My two-and-a-half-years-older-than-me brother came to me one day with an evil secret. We were behind the barn, and no one was around. Reaching into his pocket, he produced an almost empty pack of Kool cigarettes. Then he stuffed them back into his pocket and started talking.
“Wanta go down in the woods and smoke?” he asked with a nervous smile and persuasive gesture toward the woods behind our house.
At the time, I was 7 or 8 years old, and I had already heard about the evils of tobacco. Daddy smoked a pipe. He didn’t inhale, but the pipe tobacco was very strong, and the smoke bit his tongue. Riding home from visits with family on Sunday afternoons, I hated being stuck in the back seat behind him, because he would spit out the window when he bit his pipe stem, and the smoke bit him back. Unless I was paying close attention and was able to duck very quickly, I would get showered. His spitting habit was almost as bad as if he had been a tobacco chewer instead of a pipe puffer.
With all that and more running through my mind, I should have said, “No indeed, I’m not smoking those nasty things! I’m telling Mother on you.” Then I should have run to the house screaming for my mother or grandmother to protect me, so I could live long enough to tattle.
Instead, sucked in by temptation, I took a step toward the enticing offer.
“Where in the world did you get them thangs?” I drawled, straining to sound indifferent.
“I found ‘em. They was just layin’ there on the sidewalk. Somebody musta dropped ‘em. Nobody was lookin’ so I picked ‘em up…come on let’s try ‘em.”
Well, my conscience bothered me, but the cigarettes were Kool and I wanted to be cool, too…so I yielded to temptation and joined him in going down the wrong path.
When we got to the creek, an unnamed stream that my grandmother referred to as “The Branch,” we ducked under the washed out bridge where a road used to cross the little stream years before. He struck a match and showed me how to “light up.” It was pretty obvious he had been practicing!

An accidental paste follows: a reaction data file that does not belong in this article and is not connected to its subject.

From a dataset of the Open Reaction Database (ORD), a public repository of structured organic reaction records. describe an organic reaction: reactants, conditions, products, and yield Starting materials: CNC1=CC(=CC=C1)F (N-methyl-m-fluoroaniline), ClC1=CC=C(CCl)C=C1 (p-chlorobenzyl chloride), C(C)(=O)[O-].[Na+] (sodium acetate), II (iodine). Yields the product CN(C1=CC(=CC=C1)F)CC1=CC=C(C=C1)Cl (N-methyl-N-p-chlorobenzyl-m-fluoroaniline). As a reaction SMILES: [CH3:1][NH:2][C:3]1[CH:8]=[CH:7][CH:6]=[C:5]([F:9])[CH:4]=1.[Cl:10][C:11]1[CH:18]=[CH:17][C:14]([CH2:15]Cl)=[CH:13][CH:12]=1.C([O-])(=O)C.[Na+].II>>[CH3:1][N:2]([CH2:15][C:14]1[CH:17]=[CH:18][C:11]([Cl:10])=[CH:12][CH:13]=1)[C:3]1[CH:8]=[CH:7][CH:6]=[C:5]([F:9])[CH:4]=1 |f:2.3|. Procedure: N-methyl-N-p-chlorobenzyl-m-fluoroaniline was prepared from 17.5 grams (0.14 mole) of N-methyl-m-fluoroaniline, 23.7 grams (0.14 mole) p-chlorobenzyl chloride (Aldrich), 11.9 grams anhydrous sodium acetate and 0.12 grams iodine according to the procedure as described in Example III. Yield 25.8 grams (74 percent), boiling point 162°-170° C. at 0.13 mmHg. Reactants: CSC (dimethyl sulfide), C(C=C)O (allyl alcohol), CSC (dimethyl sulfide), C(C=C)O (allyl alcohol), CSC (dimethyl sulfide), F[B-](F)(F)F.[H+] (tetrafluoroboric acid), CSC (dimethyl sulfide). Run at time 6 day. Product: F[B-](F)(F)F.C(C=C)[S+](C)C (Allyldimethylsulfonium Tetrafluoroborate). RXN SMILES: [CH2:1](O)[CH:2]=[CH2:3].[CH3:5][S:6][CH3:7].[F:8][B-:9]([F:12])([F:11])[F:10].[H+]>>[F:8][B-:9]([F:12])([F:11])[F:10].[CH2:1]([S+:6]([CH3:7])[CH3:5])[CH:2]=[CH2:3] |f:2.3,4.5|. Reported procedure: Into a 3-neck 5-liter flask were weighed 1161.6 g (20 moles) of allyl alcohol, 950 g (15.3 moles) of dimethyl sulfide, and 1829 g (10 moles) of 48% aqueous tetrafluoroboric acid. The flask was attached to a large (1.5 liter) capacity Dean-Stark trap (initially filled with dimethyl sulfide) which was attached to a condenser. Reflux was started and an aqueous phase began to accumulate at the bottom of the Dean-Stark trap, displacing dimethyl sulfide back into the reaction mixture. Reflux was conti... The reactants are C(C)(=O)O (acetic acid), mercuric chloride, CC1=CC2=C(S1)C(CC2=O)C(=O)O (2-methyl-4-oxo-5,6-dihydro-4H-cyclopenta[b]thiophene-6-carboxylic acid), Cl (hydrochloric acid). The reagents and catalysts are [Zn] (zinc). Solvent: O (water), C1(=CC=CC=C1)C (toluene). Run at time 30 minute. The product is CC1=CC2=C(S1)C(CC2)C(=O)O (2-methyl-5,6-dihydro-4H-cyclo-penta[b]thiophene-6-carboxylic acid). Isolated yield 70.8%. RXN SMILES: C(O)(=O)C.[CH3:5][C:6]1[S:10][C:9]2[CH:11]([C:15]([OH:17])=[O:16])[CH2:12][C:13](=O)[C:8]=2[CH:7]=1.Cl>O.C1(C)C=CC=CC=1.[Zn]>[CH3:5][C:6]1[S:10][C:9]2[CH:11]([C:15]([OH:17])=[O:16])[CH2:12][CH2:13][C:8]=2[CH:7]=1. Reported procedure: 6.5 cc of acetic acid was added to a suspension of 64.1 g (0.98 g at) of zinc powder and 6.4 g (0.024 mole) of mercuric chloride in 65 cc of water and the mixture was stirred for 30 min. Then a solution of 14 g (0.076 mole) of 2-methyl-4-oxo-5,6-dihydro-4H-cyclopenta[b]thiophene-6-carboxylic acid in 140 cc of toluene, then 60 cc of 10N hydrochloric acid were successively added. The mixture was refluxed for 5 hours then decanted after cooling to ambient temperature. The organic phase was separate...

Bell, our jenny-mule, was there, too. Bell watching me commit such a terrible sin really made me feel guilty. I suppose I was afraid God might give her the ability to speak, like He did with Balaam’s donkey, and she would tell on me for being so bad. Still, my guilty conscience failed to snuff out the craving. We repeated our transgression several times over the next couple of years.
I always wondered why my brother only found Kools…never Camels, Lucky Strikes, or Chesterfields. The fact that they were mentholated with a cork tip – that was before filters – made them quite mild, so I never complained. In my mind, I speculated that he got them from the machine at the Town House Hotel, near Playl Electric. Quarter a pack. I figured he smoked half the pack then said he had found them on the street.
Decades after the fact…years after a cigarette touched my lips…I made a connection, in my mind, between those “cancer sticks” and the Kools our piano teacher, Mrs. Taliaffero, smoked. Hmmm…is it possible that he actually stole some of her Kools, or maybe she sent him to a cigarette machine to buy her a pack of Kools, and he bought two – one for her and one for us?
Whether he stole, lied and smoked…or just lied and smoked…is not my concern; I am responsible for MY actions. I should have resisted temptation and run the other way.
To be honest, I have done much worse things throughout my life. Thankfully, God is a forgiving God. I have prayed for His grace and forgiveness more times than I can count.
John said, “If we confess our sins, He is faithful and just to forgive us our sins and to cleanse us from all unrighteousness.”
--Steve Playl can be reached at firstname.lastname@example.org
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